ERIC Number: ED229129
Record Type: RIE
Publication Date: 1983-Apr
Reference Count: 0
The Effects of Child Age and Label on Instructor Expectation and Performance.
Toner, Ignatius J.; Hagan, Margaret S.
The present study explored the dynamics of expectancy effects. The process by which labels about children provided to adults (but not to the children themselves) achieve their outcomes was investigated. Forty-eight undergraduate females were provided with information about children whom they were to instruct; each undergraduate was then individually video taped, while alone, presenting rules for a task which would assess the child's delay of gratification. The information provided beforehand focused on the age and on the patience or friendliness of the child who would view the tape. Instructors who were told that the child was patient were more likely to read the rules verbatim than were instructors given the task-irrelevant label about the child. Further, for instructors expecting a 5-year-old to view their tape, those told that the child was patient took more time initially presenting the rules than did those told nothing about the child's patience. For instructors expecting a 10-year-old to view their tape, those told that the child was patient took significantly less time presenting the rules than did instructors told nothing about the child's patience. The instructors' predictions of their child's self-control were affected by the supposed age of the child but were not affected by the label. In addition, these predictions were not related to any behavior the instructors demonstrated on the video tape. (Author/MP)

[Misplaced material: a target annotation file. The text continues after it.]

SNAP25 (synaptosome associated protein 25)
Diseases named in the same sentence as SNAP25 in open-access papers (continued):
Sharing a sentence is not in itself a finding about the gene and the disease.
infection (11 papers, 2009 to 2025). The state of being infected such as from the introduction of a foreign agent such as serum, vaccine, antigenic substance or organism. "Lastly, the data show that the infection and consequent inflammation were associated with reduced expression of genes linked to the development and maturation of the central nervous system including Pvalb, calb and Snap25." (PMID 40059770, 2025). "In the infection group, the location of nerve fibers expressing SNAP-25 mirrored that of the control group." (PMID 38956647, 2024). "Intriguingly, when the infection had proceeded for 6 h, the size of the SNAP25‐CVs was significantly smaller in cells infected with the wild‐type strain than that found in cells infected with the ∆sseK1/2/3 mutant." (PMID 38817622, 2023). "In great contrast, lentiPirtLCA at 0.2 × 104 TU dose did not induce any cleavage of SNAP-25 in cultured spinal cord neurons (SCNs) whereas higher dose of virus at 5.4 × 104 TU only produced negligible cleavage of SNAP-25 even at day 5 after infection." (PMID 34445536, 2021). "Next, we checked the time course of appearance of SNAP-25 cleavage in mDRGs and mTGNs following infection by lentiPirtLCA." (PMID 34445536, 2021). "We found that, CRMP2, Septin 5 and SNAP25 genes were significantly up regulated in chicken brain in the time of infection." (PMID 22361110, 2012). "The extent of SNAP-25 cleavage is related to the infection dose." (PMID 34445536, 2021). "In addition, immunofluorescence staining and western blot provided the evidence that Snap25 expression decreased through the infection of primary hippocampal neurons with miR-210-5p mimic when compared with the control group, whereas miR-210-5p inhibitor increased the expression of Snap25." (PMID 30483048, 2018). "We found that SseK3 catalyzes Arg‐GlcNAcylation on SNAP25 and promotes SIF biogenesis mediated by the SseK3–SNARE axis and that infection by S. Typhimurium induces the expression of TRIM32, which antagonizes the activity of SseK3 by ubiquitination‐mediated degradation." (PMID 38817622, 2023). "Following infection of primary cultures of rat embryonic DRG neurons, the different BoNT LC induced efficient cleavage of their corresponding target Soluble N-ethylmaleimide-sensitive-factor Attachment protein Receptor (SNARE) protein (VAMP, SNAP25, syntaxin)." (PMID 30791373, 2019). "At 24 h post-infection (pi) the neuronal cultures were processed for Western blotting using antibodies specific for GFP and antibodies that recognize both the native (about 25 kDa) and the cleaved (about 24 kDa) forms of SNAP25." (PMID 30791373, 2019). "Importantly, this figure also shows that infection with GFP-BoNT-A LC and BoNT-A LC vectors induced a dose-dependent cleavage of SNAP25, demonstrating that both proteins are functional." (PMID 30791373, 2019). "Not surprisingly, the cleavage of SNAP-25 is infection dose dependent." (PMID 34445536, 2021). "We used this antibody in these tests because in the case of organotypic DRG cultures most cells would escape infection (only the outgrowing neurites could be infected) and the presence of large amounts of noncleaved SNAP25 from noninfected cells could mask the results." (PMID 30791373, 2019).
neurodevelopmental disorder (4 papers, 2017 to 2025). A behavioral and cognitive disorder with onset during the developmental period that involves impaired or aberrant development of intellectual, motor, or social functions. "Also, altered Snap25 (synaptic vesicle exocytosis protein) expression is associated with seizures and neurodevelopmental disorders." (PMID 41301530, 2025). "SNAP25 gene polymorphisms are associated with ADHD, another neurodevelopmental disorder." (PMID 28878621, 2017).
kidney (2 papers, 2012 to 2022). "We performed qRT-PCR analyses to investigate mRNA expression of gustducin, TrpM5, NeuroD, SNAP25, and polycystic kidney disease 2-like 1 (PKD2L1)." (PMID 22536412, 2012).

Publication Type: Reports - Research; Speeches/Meeting Papers
Education Level: N/A
Authoring Institution: N/A
Identifiers: Teacher Expectations
Note: Paper presented at the Biennial Meeting of the Society for Research in Child Development (Detroit, MI, April 21-23, 1983).